Tuesday, November 27, 2012

great smoky mountains national park

I realize that it has been just over two weeks since my last post, and while I find serious discomfort in letting my blog go dormant for any length of time over a week, I was on a much needed vacation. And this wasn't a fishing trip but more of a chance to get the family out and explore a landscape that is quite foreign to us flat-landers. For those who visit this blog just for fishing reports, sorry to disappoint, the next few posts are purely about hiking the Smoky Mountain National Park.

This post is dedicated to just some of the sites we found while traveling 441 that runs through the heart of the park connecting Gatlinburg, Tennessee with Cherokee, North Carolina. From the very first mountain sunrise, I knew we were in for something special.

sunrise over the smoky mountains
On the Tennessee side, 441 hwy follows along the West Prong of the Little Pigeon River. In its upper elevations, it’s everything you could expect from a high gradient mountain stream.

west prong of the little pigeon river
As the river approaches Gatlinburg and beyond it flattens and widens dramatically. On our journey up the mountain, the Little Pigeon provided some excellent scenery.

a lower gradient section of the river
Driving through the park, there are so many countless pull-offs and hiking trails to explore. While this post won’t have enough room to go over every place we set foot, the view from Newfound Gap was one of my favorites.

newfound gap
And to give you just a small taste of the wildlife here, I will leave you with these few shots. Coming down from the mountains on the North Carolina side we had the pleasure to come up on a herd of grazing elk. While they weren't so much bothered by our presence we were able to capture a dozen or so excellent photos before the rangers felt it was best we moved on.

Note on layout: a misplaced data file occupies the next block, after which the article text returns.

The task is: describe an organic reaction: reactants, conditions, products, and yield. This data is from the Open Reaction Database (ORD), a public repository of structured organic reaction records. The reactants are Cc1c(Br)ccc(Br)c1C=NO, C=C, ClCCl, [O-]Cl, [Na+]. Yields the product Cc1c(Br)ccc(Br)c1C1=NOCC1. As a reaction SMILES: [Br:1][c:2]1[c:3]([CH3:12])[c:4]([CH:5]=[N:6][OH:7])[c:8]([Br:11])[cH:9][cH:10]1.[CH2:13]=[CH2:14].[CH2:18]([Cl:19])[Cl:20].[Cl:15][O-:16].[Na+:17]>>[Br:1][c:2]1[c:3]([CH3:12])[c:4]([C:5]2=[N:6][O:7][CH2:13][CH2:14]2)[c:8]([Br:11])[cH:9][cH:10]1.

a herd of grazing elk in the national park

the largest bull in the bunch
Stay tuned for some of my favorite shots from Cades Cove and the Pisgah National Forest.


  1. I believe the area is part of the Elks natural range. Its hard to believe but many groups are working to restore some of the historical range in the east. some of those rivers look pretty too

    1. i believe these are planted for restoration purposes as well. freakin cool stuff for sure

  2. That is awesome, in Pakistan there is a national park called Deosai national park which is about 12000 feet high from the sea level if you are interested get imediate flights for pakistan because after some time snow fall cause blockage the way.

    1. Wow Amy that sounds great! I totally want to visit there. Too bad I already booked a trip to Hell this year. Maybe Pakistan next year.

    2. damn spammers, google does a decent job overall from keeping them posted

  3. Blake
    So glad you are sharing this tirp with everyone. My wife and I live about 5 hours from the Smokies and we are there at least twice a year. We go mainly for the scenery and not to fish, because my wife doesn't want to he left alone while I am fishing. Was the Elk in Cades Cove? That is one beautiful place I love seeing all the wildlife there. Of all the plades in the Smokies my wife and I have visited has to be Clemon Dome. At 6,643 feet, Clemom Dome is the Great Smoky Mountains National Park's highest point. It is the highest point in Tennessee, and the second highest point east of the Mississippi. Only North Carolina's Mt. Mitchell (6,684 feet) rises higher. We go there everytime we visit the Smokies. My wife and I have been there when you are standing in the clouds, it is one awesome feeling. I am looking forward to your next post. Thanks for sharing

    1. no, the elk were actually right off 441 as you come down the hills on the north carolina side. if you look close, thats actually the visitors center in the background of the far away shot of the elk. the other people watching said its rare to see em and it was a real treat. excellent country out there and i was gonna post some of the pics from cades cave in another post. it deserves its own attention. hope you stay tuned, good to hear from you again.